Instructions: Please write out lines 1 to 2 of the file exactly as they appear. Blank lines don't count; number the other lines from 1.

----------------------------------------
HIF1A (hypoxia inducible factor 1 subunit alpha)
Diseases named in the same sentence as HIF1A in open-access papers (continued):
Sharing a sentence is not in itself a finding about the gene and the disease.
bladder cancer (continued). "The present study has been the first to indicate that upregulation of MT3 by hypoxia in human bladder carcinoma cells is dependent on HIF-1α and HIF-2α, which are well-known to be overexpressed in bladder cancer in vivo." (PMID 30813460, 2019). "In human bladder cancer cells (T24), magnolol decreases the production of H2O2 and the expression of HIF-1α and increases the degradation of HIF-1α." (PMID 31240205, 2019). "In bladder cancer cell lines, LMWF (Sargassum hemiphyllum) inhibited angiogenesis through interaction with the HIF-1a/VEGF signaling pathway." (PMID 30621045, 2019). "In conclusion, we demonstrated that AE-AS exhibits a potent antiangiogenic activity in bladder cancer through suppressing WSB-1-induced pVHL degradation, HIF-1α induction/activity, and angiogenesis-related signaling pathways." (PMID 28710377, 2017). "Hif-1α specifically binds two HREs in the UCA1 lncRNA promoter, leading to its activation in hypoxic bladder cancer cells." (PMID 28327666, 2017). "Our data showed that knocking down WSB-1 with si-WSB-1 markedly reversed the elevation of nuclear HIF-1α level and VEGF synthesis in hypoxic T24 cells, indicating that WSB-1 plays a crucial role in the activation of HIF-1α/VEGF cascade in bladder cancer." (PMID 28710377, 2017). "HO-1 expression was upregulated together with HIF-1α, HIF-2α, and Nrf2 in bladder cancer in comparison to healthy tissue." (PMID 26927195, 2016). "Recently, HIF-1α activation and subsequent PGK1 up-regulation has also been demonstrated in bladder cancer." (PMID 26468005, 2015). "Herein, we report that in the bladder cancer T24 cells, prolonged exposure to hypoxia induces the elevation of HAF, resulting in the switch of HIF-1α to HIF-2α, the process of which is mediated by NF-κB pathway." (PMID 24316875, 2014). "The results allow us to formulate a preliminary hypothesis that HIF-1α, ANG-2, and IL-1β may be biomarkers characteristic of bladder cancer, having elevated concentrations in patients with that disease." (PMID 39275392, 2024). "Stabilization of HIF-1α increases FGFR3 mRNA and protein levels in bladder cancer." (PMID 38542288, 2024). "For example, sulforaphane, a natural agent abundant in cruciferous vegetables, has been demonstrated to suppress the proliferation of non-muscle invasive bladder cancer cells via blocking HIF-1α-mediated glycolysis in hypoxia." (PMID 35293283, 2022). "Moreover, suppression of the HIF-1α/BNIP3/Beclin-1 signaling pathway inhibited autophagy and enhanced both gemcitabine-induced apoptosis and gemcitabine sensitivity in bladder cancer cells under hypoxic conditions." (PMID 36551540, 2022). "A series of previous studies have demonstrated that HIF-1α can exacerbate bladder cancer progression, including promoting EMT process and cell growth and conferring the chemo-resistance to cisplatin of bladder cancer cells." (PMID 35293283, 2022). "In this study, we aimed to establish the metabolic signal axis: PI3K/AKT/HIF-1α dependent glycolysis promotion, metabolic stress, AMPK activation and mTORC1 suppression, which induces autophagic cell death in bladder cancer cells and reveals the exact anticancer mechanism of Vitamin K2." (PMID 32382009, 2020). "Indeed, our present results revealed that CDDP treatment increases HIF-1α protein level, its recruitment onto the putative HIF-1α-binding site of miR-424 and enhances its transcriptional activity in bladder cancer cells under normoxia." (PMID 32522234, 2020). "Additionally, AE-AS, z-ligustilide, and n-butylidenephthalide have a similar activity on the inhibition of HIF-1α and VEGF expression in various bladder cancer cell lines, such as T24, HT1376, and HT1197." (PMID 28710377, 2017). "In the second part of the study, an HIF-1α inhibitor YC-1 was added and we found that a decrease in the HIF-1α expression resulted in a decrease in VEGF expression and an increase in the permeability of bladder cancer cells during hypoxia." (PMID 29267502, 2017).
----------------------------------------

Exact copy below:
HIF1A (hypoxia inducible factor 1 subunit alpha)
Diseases named in the same sentence as HIF1A in open-access papers (continued):